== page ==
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QUEENSLAND, AUSTRALIA Wednesday 25th April 2007


[Reporter: Gerry PECK 53A]


ANZAC Day in Toowoomba



Blazer and accoutrements all sorted, shoes gleaming with a Guards style finish, I readied the car for a journey to Toowoomba and the annual event of marching the parade route with my mates George and Reg, a small but very proud Arborfield Army Apprentices School contingent amongst a very large assembly of marchers. Maggie and I were ready for the off at 06.30, right on the button.

The weather promised to be fine until late afternoon up on the ranges where Toowoomba is situated and the March was scheduled to set off from the assembly point at 10.00 hrs sharp.

The journey up was a breeze, very light traffic on the Warrego Highway and the car tootled along with the cruise control set at the speed limit of 100 KPH. There are a few places along the way where the 80 KPH limit applies but we know the route like the back of our hands and re-set the CC as we approached the warning signs. A couple of radar traps were noticed along the way but thanks to the CC, we were in no danger of tripping one of those.

We hit a patch of fog (low cloud) at the very top of the range on the outskirts of Toowoomba, a quick loo halt at Queens park and then we drove on the last three kilometres to George and Marion Millie's place, arriving
there at 08.00 hrs. Total journey is 131 kilometres, so that wasn't bad at all.

George's grandson Aaron was marching with us, on behalf of and representing no less than ten members of the Dark Family that served in the great or second World wars, Dark is Aarons patronym. I always suspected that George had a dark side. ;)

All kitted up, we drove down to the end of Queen's park and parked the car, the ladies and George's son Andrew ( as escort) were going down by taxi. Because the roads are closed for the march, we had to set off and walk the whole route to get to the assembly point, meeting Marion, Maggie and Andrew on the way, as the taxi had dropped them off by one of the blocked off side roads further down the route.

Once at the assembly point, George went off to try and locate Reg Harper, who had not been sure of his ability to make the march this year due to very bad problems with his prosthesis. Reg had decided to chance his leg and do the march and was having a cup of coffee in a favoured watering hole of ours when George located him.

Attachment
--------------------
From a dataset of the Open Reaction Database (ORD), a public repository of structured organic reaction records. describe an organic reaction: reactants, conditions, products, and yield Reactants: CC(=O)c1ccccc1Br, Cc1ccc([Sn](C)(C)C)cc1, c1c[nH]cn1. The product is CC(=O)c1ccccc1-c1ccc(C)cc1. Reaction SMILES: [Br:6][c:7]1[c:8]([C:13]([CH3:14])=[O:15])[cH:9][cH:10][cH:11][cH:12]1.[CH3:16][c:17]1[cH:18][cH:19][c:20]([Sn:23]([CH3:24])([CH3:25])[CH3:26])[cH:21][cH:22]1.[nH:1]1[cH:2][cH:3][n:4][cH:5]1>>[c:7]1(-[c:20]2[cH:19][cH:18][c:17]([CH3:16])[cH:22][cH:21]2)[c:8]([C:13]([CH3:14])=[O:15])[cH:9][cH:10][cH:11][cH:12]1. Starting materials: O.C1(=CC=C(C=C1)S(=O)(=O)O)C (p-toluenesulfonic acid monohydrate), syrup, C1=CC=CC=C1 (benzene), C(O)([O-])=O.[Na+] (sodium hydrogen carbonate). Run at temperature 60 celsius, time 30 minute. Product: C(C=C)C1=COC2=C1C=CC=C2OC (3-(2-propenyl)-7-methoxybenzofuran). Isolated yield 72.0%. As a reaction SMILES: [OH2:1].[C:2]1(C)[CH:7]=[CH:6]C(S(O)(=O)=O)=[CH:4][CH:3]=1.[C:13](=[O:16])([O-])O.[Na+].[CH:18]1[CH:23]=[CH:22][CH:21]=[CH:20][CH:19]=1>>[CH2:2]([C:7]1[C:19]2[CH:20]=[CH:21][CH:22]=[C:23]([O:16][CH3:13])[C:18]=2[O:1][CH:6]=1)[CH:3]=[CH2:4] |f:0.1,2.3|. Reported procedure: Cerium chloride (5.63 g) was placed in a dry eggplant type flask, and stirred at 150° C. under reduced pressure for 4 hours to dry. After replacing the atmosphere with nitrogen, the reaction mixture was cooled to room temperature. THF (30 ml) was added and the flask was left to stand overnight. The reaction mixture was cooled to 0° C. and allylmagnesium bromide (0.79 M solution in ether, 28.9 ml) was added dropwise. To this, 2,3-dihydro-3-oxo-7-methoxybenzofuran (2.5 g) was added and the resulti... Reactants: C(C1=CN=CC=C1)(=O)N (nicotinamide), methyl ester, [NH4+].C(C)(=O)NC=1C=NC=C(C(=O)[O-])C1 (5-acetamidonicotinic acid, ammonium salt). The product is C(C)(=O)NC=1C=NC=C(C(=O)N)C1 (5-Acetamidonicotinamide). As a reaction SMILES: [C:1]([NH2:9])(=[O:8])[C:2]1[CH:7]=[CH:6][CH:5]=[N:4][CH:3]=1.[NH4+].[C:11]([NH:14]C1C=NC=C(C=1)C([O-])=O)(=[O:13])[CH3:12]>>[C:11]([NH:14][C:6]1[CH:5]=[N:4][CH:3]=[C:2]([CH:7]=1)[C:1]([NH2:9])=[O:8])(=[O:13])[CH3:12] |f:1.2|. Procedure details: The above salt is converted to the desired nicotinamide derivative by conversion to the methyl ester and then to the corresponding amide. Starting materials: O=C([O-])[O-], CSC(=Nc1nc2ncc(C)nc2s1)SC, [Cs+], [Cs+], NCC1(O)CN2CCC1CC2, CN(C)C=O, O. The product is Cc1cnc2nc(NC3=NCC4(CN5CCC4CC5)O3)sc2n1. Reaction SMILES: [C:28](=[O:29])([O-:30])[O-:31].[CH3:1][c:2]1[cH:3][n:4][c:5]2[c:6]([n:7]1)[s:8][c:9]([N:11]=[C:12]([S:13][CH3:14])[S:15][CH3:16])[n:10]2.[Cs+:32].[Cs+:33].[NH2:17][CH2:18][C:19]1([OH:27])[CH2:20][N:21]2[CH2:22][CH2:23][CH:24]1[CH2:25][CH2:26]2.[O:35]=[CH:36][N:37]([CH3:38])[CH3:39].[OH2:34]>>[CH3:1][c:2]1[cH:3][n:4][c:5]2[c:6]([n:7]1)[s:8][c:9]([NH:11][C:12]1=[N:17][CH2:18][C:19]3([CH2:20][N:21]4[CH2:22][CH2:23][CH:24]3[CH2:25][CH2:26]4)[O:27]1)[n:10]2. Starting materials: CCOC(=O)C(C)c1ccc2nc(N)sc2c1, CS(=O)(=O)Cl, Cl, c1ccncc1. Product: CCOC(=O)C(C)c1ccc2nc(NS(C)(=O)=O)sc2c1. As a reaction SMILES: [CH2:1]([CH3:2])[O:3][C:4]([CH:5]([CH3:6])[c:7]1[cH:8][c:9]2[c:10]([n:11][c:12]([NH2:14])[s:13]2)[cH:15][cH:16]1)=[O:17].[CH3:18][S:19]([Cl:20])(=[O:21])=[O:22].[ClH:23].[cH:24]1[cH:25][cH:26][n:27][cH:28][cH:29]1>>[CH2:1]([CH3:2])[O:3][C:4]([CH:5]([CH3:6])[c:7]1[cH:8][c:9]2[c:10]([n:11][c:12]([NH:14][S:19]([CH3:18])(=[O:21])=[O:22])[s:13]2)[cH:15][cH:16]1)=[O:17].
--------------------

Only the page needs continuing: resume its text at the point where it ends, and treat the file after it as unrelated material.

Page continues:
Normally, the BESA (British Ex Servicemans Association) are the tail enders of the veterans portion of the parade and form up very near the cafe where Reg had his coffee. This year though, BESA was given the honour of carrying the torch of remembrance and thus were the first unit in order of march.

With fine weather, plus some relief from the sun by way of slowly gathering clouds and a blessed cooling breeze, we set off on the mile long route to the Toowoomba Cenotaph. The way was crowded, as it always is, by large numbers of very enthusiastic onlookers. These crowds lined every metre of the kerbsides as we marched to the tunes of 'Waltzing Matilda', 'The road to Gundagai' and other familiar and long revered Australian tunes.

The densest crowd is always near the entry to the parkland in which the Cenotaph is located, as almost all of the people who turn out to watch also stay for the ceremonies. Once safely on station around the Cenotaph, bottles of water were issued to every manjack of us and much appreciated too.

The ceremonies were carried out with military precision, thanks to the presence of Australian regular forces from the nearby Army Aviation centre at Oakey and elsewhere, Oakey also provided a flypast by two Harvard trainers and two helicopters. Always involved as participants, are the cadet branches of the three Services too and their drill was exemplary as they performed several of the duties embedded in the ceremonies.

Representatives of every walk of life and people of all ages are part and parcel of the ANZAC ceremonies and the presence and enthusiasm of youngsters right down to cub scouts and guides is a vibrant part of what goes on. The whole community is involved and devoted to the day. I cannot speak too highly of the commitment, involvement and dedication of the entire community of Toowoomba.

The colours, the emotion, the pageantry and spirit of comradeship is superlative, second to none in my opinion and to share such an occasion with truly precious mates from my old Alma Mater, is a priceless joy to me. One that I wouldn't miss for quids. Memories were evoked of Roy Ashman, Bob Langley and Cliff Charlesworth, who have attended or marched with us on occasions past

It is thanks entirely to the existence of a forum for the AOBA, that I am there to attend this magnificent event, shared as the experience is with people ( the closest of friends ) that have come to mean so much to me. For without it I would never have known that there were others of my ilk living close enough to me for contact to be made and maintained.

To that end, I am delighted to see it flourishing and being appreciated by all who utilise it.

I should add that the latter part of the day was highlighted by an excellent meal and good quality wines, all due to the good offices of the Lamont family, friends of George and Marion since their shared time in Singapore. Robin and Jeanette's son David promised us a superlative meal at his establishment and he delivered. Then a couple of hours spent at chez Millie to swing the lantern and relax, rounded off the day very nicely indeed. 


Anzac 07-2w

George Millie Greg Peck Reg Harper


A much wider selection of photos of the 2007 Toowoomba ANZAC DAY celebrations can be found at:




Click on slideshow at the top right hand corner of the screen.


This link takes you to a dedicated web site established by Vera Harper and we appreciate access to it.



Published: 1st May 2007


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